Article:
Sewage treatment plant 4.0 – what does the future of waste water technology have in store for Karlsdorf-Neuthard?
Very few industries are transforming as rapidly as waste water technology. As a result, there are many things to bear in mind, and contractors with renovations in the pipeline have no choice but to think ahead. It’s vital that obstructions be avoided and enough space be kept for new installations.
When it comes to waste water technology, one thing is certain – the requirements will become even stricter in the future, and the technology will get more and more sophisticated. Inevitably, digitalization is making its way into this field, too. In fact, the German Association for Water, Wastewater and Waste (DWA) founded an “Industry 4.0 in Waste Water Technology” working group within the “Automation of Sewage Treatment Plants” technical committee in 2017.
What’s more, there is already talk of introducing a fourth purification stage, with trials underway in pilot projects at other locations. This process is designed to eliminate micropollutants in concentrations of micrograms to nanograms per liter. The water currently taken from secondary clarifiers and fed into bodies of water may appear as clean and clear as drinking water, but it actually contains more and more traces of pharmaceuticals, industrial chemicals and hormones that harm both the environment and living creatures.
At the same time, the populations of the urban areas surrounding major cities in particular are growing so rapidly that even nearby areas are having to treat increasing volumes of waste water. This means sewage treatment plants currently undergoing urgently needed renovation are faced with the immense challenge of gazing into their crystal ball now and factoring in enough free space for the various new processes of the future.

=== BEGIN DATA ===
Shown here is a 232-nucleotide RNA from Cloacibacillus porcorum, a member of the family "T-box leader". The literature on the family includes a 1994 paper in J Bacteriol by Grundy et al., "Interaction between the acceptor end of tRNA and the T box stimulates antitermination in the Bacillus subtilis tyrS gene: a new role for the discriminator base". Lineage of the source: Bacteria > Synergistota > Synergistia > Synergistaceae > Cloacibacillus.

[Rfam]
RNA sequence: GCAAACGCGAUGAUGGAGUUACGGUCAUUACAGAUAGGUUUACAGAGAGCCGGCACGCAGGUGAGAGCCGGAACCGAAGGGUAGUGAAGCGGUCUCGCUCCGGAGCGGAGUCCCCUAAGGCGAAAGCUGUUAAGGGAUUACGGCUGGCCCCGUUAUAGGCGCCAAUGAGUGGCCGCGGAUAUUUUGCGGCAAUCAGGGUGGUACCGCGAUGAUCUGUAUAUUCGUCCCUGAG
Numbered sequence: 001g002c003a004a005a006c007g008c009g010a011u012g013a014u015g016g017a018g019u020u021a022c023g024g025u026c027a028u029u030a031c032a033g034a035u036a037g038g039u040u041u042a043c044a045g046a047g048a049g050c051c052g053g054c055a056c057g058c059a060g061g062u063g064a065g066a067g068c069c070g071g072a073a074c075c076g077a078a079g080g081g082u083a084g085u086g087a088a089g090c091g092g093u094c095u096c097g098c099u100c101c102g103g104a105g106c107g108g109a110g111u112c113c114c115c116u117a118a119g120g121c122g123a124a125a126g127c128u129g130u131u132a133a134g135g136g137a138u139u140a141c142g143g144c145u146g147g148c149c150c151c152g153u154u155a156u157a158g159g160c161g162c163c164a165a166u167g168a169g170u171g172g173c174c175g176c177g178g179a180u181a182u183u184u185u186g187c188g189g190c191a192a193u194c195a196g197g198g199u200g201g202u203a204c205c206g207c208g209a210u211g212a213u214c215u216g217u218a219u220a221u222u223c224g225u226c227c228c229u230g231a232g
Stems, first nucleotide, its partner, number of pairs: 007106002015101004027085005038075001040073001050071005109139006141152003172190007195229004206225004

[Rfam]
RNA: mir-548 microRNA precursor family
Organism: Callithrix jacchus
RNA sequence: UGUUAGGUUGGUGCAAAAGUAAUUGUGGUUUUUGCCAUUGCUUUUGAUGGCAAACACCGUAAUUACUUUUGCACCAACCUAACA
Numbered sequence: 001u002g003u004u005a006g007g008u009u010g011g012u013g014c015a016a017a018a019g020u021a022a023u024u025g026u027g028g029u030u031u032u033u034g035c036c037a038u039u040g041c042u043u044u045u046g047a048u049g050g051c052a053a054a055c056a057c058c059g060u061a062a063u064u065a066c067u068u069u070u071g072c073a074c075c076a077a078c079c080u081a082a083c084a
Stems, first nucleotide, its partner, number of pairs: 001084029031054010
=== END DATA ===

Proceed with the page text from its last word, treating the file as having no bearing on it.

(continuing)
The same also applies for employees, who must always be open to new things without losing sight of the here and now. But that’s exactly what makes working in waste water technology so exciting.
Regardless of what ground is yet to be broken in terms of systems and processes, there’s one thing Jochen Daniel Schwertheim, head of the Kammerforst sewage treatment plant, knows for sure – if he ever has to upgrade his drive technology, he’ll always use products from SEW EURODRIVE. After all, this is another area where thinking ahead can help keep future costs to a minimum.
Curious to know how your colleague in Karlsdorf-Neuthard sees the future?
Then you should definitely read part 3 of our interview series.